This will be the fifth occasion I have participated in Movember and it gets more important every year. Some might say the growing of a moustache is some gimmicky, hipster tradition to show the world ‘Hey, I’ll grow some ridiculous facial hair and get away with it for charity’. If you do think that, you are grossly missing the point.
I truly grasped the importance of Movember in the country where the movement originates, Australia. Over there hipsters seemingly lurk on every corner and moustaches are far more readily spotted. There does not seem to be a taboo over comical upper facial hair, but there does seem to be a taboo over men’s health.
Whenever I think of an Australian, I think of the men I met while doing my farmwork. Tough men who would work in the field all day and come in to a steak dinner. One of the phrases I often heard (though barely aimed at me) was ‘Take a spoonful of concrete and harden the fuck up’. Down under, readily talking about men’s health was frowned upon. Men would not discuss how they were feeling, they’d get their head down and carry on. This is largely the case in the UK where suffering alone is a tangible concern.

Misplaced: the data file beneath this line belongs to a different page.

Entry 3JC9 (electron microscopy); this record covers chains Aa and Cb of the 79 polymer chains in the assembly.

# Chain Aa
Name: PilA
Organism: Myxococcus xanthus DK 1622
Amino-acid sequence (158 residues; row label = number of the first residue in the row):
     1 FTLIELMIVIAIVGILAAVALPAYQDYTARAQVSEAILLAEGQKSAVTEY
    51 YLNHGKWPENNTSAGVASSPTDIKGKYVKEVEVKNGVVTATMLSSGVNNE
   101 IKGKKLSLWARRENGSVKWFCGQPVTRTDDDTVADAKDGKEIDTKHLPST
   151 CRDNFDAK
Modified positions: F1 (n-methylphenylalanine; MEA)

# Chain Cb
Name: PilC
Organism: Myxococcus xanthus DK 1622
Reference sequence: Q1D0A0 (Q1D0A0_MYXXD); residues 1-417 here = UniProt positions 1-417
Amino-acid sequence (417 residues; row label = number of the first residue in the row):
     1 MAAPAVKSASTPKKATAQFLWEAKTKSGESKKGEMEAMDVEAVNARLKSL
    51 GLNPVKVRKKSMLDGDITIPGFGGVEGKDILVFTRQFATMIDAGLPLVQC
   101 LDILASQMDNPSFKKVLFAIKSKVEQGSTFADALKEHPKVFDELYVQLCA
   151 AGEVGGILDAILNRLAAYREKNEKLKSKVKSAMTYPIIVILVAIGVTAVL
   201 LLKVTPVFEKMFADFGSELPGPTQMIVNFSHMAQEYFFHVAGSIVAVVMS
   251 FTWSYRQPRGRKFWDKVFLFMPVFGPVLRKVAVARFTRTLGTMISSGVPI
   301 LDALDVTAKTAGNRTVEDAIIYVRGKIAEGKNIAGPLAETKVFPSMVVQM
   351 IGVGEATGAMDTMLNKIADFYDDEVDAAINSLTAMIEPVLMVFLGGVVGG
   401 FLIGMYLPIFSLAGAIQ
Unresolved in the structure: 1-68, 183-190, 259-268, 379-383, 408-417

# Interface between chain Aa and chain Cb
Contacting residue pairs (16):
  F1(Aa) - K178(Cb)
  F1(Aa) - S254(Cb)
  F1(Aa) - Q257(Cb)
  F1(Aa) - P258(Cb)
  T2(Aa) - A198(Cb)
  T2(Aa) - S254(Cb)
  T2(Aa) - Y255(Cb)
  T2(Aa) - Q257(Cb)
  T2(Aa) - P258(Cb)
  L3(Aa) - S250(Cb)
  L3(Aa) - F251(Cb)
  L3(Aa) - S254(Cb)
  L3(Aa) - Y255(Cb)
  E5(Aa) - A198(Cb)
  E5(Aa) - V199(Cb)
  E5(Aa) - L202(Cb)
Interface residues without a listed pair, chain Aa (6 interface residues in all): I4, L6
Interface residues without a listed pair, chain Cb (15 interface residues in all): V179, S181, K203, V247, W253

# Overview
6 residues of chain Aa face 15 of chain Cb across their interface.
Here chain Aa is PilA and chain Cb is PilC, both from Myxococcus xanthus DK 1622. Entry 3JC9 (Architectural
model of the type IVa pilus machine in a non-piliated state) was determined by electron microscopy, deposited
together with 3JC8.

Few people ask that simple question, ‘how are you?’ My boss asks me that every so often as she knows there are times when I am struggling, whether that be with my workload or battling Seasonal Affective Disorder. She will take me a quiet area and we will have a ten minute chat where I can offload. It makes a huge difference to know that there is someone checking in on you. When was the last time you asked someone ‘how are you?’ and got a truthful response? ‘I’m alright ta’, when really you have just seen them walk in looking as if they have the world on their shoulders.
Getting men to talk emotionally is a huge challenge and admittedly there are few men I speak to whom I know I can truly offload to. Ask yourself, if you were having a hard time mentally, who would you admit that to? The statistics make for distressing reading –
. One in eight men have experienced a mental health problem
. The biggest killer of men under 45 in the UK is suicide
Men cannot afford to keep it all in and to borrow one of the foundations slogans, ‘Suicide notes talk too late’. Aside from mental health, there are two physical illnesses which Stand Up To Cancer thankfully highlighted last week; prostate and testicular cancer.
. One in eight men will be diagnosed with prostate cancer at some point
. Testicular cancer is the most common form of cancer in men aged 25-49
And yet, do men talk about this? Not really, which is why the Movember Foundation is so vital. Simply talking about men’s health is one huge step and if that means me growing a moustache to raise awareness then great. Happy to.